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Many Iranians worry about war, economic conditions

Ron Brynaert
Published: Saturday April 15, 2006

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Although most take pride in Iran's recent claim that it had joined the 'nuclear club,' many Iranians are worried about war and economic conditions, according to current articles by the Associated Press and Britain's The Independent, RAW STORY has found.

On Friday, Iran's President Mahmoud Ahmadinejad attacked the "Zionist regime" in Israel for harming "the dignity of Islamic nations" and declared that it was "heading toward annihilation."

But ordinary Iranians quoted in both articles question the President's hard-line tactics and, along with fearing a United States invasion, are also angered about the country's economy.

"Ahmadinejad has forgotten why he won the presidential vote," one student tells the Associated Press. "The needy voted for him because he promised to bring bread to people's homes but nothing good has been done to improve living standards."

"Mr Ahmadinejad means well, but he's not experienced and this is just causing us problems," a former Revolutionary Guard turned taxi driver tells The Independent. "It's getting very dangerous."

Reporting for The Independent, Angus McDowall and Raymond Whitaker suggest that Iran's President is milking the entire situation "to overshadow his unpopularity on other matters" at home including the economic costs of sanctions.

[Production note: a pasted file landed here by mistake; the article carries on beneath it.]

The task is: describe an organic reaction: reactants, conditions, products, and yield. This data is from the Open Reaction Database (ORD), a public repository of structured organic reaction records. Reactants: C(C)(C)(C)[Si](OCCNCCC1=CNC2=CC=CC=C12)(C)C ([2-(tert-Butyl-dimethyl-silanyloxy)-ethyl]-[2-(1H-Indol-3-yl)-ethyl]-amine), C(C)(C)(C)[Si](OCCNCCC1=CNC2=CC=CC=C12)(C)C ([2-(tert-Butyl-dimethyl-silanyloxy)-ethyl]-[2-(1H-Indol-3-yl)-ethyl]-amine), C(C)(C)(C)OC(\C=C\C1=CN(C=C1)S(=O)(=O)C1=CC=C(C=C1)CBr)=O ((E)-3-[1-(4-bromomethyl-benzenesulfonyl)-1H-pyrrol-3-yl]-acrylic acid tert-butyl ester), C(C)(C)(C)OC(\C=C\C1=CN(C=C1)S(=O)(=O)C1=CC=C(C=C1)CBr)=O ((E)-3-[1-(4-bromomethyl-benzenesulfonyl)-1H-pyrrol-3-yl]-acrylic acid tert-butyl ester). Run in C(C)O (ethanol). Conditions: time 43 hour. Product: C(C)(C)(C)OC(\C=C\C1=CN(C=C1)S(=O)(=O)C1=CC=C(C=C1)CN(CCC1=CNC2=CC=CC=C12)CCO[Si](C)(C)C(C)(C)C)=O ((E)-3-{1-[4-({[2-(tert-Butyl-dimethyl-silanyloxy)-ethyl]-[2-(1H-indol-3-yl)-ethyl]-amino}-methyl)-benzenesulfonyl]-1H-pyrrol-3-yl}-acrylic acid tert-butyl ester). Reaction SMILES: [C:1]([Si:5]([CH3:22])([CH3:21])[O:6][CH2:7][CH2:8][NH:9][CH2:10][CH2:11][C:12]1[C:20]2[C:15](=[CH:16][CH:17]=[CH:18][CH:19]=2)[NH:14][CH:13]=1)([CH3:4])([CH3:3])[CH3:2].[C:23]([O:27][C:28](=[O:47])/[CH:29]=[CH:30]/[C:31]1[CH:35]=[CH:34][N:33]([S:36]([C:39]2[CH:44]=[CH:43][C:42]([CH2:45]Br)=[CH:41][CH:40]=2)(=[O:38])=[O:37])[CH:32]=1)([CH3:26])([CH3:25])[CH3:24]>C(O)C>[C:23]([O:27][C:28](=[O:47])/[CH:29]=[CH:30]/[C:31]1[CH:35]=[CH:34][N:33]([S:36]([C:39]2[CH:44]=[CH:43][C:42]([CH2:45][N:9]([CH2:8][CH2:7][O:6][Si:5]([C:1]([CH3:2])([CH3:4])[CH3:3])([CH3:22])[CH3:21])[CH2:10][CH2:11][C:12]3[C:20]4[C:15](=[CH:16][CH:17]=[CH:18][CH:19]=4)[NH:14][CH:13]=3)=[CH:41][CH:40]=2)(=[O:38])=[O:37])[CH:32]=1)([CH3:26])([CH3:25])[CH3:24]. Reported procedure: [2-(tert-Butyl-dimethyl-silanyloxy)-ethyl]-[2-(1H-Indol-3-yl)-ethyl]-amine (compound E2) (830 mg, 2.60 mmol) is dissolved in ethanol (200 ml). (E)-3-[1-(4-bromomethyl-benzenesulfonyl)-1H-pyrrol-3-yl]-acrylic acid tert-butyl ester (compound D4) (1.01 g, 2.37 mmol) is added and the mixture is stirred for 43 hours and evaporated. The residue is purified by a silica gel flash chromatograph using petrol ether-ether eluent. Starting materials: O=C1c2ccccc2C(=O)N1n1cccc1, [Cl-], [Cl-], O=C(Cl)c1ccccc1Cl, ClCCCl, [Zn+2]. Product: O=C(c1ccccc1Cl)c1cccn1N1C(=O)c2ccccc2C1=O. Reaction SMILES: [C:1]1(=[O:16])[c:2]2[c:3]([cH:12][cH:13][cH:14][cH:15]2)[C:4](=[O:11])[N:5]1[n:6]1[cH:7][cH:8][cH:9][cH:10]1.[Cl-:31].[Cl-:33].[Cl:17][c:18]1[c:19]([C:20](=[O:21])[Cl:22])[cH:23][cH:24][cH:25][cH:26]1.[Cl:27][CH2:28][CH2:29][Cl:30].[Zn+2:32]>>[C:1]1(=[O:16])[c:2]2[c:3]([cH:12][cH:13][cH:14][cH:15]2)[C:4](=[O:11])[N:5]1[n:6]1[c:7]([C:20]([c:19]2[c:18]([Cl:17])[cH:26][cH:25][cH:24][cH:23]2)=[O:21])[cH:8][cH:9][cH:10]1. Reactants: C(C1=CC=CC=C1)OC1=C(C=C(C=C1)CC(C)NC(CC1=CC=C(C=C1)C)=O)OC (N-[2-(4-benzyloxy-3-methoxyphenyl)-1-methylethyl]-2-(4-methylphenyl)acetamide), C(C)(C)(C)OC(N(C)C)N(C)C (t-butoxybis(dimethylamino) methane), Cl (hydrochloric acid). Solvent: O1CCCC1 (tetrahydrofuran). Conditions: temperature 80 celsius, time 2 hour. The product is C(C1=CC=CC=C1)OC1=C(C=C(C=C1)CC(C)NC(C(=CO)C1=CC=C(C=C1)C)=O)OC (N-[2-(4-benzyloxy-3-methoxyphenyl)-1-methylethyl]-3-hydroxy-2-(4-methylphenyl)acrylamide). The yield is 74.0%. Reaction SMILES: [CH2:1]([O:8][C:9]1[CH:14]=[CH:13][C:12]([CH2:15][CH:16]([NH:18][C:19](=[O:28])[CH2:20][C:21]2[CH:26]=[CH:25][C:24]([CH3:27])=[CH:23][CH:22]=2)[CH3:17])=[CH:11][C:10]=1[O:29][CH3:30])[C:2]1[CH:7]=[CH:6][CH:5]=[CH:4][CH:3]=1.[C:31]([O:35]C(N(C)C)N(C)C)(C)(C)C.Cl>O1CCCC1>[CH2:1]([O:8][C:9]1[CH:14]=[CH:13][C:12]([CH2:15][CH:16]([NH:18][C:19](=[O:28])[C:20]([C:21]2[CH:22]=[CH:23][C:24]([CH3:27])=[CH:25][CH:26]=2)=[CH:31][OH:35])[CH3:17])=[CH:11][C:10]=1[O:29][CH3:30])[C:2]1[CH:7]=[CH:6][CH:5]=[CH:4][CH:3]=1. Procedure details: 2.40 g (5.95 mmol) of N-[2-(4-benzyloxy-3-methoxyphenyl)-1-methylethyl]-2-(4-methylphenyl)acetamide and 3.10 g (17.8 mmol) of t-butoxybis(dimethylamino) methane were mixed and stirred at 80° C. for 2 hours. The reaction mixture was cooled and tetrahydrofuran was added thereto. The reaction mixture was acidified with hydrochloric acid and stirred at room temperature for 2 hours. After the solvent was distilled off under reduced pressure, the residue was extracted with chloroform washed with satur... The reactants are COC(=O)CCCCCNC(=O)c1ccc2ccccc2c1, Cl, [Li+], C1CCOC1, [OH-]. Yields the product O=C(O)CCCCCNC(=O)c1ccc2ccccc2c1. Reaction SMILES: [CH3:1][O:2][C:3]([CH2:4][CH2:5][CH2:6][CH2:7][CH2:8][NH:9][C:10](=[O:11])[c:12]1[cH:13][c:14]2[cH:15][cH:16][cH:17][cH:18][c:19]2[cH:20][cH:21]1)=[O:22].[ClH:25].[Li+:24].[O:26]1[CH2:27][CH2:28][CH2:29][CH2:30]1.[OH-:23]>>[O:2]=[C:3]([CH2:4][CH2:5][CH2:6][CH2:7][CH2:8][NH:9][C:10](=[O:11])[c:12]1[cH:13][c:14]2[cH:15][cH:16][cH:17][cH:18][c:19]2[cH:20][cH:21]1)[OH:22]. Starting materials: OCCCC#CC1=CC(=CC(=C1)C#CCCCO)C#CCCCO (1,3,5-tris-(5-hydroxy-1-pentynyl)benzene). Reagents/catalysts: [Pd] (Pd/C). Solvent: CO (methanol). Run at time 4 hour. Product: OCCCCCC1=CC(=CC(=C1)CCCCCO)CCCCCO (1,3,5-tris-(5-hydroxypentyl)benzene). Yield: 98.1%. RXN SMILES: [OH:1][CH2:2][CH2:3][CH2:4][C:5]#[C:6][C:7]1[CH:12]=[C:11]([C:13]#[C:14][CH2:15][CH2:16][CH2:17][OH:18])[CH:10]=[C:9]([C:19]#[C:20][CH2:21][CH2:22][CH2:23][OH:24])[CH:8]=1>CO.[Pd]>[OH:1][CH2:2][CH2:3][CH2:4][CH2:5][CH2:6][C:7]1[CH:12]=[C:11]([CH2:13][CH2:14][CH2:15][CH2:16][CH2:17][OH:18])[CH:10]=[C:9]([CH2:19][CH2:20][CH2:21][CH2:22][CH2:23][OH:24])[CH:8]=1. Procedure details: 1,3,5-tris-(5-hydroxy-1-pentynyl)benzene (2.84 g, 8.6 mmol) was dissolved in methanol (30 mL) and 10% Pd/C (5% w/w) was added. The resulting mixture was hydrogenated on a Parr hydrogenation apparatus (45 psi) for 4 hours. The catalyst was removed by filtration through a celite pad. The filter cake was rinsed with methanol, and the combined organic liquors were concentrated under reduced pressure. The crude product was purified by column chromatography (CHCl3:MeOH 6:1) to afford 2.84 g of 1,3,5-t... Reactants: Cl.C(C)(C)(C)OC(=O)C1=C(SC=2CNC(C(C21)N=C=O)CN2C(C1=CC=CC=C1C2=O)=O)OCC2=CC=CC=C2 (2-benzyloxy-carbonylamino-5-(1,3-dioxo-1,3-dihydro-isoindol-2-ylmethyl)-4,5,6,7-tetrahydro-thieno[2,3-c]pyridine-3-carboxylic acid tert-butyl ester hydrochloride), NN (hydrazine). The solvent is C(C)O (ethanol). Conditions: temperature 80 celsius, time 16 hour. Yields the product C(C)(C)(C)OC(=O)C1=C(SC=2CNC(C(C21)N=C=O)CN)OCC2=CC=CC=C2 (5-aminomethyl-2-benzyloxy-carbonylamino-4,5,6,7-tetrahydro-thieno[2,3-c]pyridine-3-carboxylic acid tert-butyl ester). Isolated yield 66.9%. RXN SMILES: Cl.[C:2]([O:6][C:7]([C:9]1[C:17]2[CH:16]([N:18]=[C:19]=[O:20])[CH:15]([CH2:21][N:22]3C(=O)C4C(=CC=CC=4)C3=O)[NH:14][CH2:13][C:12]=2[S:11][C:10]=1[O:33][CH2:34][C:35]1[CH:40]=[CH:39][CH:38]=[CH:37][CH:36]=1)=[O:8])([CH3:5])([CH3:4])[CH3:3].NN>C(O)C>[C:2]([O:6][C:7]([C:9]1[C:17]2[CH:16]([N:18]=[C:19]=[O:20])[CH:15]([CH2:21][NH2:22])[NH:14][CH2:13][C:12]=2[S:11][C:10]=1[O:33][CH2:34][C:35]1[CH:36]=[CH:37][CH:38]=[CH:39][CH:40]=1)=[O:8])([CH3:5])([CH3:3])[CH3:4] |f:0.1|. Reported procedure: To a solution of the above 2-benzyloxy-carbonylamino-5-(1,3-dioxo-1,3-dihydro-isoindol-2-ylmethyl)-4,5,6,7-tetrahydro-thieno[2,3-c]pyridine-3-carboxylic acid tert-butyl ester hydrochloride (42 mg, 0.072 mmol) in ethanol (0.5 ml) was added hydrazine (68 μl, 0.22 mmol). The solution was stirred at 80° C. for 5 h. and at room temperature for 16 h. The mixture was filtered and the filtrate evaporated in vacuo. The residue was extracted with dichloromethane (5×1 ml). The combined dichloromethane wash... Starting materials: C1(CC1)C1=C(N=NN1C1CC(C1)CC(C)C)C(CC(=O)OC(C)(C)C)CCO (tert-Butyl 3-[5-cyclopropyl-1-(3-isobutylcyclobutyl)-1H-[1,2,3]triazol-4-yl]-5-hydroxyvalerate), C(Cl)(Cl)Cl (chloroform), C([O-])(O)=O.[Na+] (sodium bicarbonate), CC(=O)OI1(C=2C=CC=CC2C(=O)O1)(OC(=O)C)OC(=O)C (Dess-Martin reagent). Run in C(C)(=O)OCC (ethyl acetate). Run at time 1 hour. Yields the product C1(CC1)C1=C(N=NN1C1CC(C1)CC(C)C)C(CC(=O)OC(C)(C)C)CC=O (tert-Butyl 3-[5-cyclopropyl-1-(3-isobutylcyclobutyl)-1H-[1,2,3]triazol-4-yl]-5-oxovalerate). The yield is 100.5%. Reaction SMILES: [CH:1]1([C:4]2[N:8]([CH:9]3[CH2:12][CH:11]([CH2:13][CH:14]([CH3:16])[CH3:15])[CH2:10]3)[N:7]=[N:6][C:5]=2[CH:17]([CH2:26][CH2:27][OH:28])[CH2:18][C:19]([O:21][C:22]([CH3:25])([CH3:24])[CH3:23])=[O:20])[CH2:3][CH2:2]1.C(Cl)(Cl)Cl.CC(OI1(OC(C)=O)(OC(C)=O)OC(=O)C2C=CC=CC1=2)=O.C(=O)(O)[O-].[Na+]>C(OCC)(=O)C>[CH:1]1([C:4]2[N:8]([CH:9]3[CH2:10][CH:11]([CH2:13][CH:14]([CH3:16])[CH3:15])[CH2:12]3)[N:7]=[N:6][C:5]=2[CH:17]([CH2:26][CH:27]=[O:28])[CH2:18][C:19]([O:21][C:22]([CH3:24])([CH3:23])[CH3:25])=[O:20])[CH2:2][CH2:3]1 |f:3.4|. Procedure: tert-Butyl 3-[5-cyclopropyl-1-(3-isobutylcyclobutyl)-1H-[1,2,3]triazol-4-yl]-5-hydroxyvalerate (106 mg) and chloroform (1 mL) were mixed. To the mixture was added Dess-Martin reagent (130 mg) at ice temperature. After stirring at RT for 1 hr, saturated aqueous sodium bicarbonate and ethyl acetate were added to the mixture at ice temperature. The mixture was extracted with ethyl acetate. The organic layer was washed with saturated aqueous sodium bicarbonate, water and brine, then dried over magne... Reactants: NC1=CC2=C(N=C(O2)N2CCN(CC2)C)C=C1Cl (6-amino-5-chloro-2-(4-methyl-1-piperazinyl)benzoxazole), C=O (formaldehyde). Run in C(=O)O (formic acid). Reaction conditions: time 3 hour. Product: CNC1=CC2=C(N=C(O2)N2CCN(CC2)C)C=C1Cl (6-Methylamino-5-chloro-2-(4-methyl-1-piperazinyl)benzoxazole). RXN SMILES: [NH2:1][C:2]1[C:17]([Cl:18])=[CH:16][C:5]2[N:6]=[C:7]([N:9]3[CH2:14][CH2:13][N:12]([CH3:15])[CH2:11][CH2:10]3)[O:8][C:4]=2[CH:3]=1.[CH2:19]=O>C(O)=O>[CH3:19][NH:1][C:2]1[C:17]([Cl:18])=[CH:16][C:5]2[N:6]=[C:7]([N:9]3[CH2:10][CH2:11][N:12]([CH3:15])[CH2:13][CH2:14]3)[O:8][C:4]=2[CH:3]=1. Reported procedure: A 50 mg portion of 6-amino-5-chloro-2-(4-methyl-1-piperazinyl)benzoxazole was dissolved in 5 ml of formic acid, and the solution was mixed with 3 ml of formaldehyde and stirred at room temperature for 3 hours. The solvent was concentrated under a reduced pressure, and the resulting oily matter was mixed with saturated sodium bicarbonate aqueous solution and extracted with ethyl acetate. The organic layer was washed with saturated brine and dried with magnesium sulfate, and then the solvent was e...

"All the foreign banks now are too worried about the political situation and have just stopped lending," a foreign banker in Tehran tells the Independent. "That's having a really big impact on all the major industrial projects that Iran is trying to carry out."

"Previously, I went to work four days a week," a construction worker tells the Associated Press. "Now, not more than two days. Recession is everywhere."

"The more Ahmadinejad confronts the international community, the more power he may show to his public in the short term but deny Iran a good life among world nations in the long term," an international relations professor in Iran tells the Associated Press.

The full Associated Press article, "Not all in Iran back President's rhetoric," by Ali Akbar Dareindi can be read at this link.

The full Independent article, "Inside the real Iran," can be read at this link.